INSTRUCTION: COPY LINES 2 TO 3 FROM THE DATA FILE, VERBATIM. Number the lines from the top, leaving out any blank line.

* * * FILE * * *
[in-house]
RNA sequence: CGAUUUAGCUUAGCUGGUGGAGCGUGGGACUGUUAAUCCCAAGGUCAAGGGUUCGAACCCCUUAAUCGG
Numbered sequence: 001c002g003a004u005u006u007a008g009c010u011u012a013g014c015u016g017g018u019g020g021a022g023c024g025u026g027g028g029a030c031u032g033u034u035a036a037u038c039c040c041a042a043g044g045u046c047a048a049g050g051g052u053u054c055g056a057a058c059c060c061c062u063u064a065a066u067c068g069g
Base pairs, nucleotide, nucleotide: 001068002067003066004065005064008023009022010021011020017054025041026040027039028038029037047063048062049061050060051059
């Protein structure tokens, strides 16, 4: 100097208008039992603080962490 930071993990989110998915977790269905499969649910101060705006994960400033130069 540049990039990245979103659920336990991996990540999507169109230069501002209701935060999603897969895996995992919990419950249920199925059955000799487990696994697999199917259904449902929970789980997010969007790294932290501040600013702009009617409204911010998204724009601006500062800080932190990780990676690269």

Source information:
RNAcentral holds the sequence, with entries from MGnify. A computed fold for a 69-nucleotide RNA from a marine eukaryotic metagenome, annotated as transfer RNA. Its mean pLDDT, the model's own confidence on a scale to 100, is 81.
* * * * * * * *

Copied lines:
RNA sequence: CGAUUUAGCUUAGCUGGUGGAGCGUGGGACUGUUAAUCCCAAGGUCAAGGGUUCGAACCCCUUAAUCGG
Numbered sequence: 001c002g003a004u005u006u007a008g009c010u011u012a013g014c015u016g017g018u019g020g021a022g023c024g025u026g027g028g029a030c031u032g033u034u035a036a037u038c039c040c041a042a043g044g045u046c047a048a049g050g051g052u053u054c055g056a057a058c059c060c061c062u063u064a065a066u067c068g069g